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CMO Guide to Digital and Social Media info now posted on LinkedIn with a Twitter Feed

Times change and so does this blog.  About a year ago I switched from posting directly on this blog to feeding my reading and info via LinkedIn and Twitter to this blog.  The info is now fed into this blog for your reading pleasure in the feeds along the sidebar.  The tools are still used heavily as well as the article recaps that have been done over the years.

You can follow directly at Twitter @KarenKallet or follow me on LinkedIn with a requests that indicates you are a follower of my blog “CMO Guide” and with that code, I will add you. LinkedIn.com/KarenKallet.  I usually have three posting per day on things I am reading that you should know about.

Enjoy

Web platforms: Reintroduction of basic website feature functions and benefits

Ebay had an ad on Facebook for EBay fashion that caught my eye.  It caught my eye because back in the day, I used Ebay quite a bit.  Now not at all. 

I  just posted some furniture on Craig’s list and got no response.  I used to get it sold that day. 

Plaxo use to be my digital address book, now I do not even open their emails. 

I don’t even know my MySpace log in, nor have I used it in years.

So what is going on?  I have created a lot of litter on the digital highway with my usage. Self created, but none the less add to a CMO’s marketers dilemma.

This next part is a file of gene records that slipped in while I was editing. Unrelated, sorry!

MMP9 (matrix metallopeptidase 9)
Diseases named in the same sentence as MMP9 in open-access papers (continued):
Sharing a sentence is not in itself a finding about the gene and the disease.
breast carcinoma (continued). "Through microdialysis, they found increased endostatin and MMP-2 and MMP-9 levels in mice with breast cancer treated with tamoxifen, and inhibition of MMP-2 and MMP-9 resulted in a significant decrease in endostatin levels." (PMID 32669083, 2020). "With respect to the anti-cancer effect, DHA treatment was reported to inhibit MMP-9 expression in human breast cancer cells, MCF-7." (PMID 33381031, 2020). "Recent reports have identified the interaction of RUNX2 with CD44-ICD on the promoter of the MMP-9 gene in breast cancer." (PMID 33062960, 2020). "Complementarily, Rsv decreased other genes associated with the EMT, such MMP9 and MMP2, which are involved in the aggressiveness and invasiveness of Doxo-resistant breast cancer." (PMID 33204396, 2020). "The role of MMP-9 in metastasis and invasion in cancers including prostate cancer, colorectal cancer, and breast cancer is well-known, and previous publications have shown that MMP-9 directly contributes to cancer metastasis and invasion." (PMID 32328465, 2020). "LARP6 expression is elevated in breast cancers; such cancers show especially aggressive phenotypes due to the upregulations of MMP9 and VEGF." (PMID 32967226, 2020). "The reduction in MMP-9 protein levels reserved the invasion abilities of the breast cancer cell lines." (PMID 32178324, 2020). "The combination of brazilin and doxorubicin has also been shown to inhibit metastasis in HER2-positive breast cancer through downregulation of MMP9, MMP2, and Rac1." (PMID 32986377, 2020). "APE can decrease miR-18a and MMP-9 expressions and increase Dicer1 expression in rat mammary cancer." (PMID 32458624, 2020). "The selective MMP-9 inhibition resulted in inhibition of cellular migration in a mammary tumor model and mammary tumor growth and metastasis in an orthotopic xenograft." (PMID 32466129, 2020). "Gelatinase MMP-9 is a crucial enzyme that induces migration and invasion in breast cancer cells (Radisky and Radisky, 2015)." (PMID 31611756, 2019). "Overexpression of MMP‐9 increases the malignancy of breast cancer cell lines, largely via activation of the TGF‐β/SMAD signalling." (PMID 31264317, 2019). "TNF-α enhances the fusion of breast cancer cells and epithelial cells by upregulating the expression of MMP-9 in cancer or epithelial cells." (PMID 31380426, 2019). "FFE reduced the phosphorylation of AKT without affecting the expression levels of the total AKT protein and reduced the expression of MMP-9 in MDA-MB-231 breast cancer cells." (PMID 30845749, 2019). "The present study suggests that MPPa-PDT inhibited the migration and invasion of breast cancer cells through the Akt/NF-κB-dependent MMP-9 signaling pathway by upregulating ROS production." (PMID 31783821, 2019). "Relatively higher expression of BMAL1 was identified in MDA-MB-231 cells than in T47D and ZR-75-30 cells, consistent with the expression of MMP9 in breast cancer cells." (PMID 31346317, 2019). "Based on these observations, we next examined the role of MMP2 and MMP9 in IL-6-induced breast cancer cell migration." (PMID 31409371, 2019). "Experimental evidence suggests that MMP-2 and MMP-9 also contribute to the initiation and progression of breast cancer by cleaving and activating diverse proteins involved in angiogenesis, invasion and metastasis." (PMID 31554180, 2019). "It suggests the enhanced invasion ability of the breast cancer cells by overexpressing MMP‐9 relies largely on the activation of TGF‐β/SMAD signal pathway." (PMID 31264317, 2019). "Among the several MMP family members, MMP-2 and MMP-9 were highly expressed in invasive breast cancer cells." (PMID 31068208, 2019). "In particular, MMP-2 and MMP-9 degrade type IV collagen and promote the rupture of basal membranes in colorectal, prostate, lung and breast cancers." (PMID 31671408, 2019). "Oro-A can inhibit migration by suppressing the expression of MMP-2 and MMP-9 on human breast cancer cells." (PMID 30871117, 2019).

My thought is that even the most famous websites or platforms need to reintroduce themselves frequently to their current user base.  The key driver is to reintroduce what they do, how to do it and why they are still relevant.  The basic 101 of the site. 

Most marketers as of late have been focused on organic optimization of the website and content, which is great, but have forgotten the basics of if and when they find you, they better know how to use you and why to use your site.

I still  have preconceived ideas about Ebay based on my last use.  They have may changes dramatically, yet I still shy away from getting reintroduced. Nor has Ebay even tried to re-engage me. Running a sale is different from reintroducing me to how to use the site.

Google Marketplace has miss stepped over and over again.  I was a huge loyalist, then they because so complex that it drove out all small business with having to add ownership tags that drove out most who do not have in-house web techs. Now they are charging per click to make money off the big brands.

 As compared with Amazon market place, which still has some bugs to work out, but which I sing their praises every day.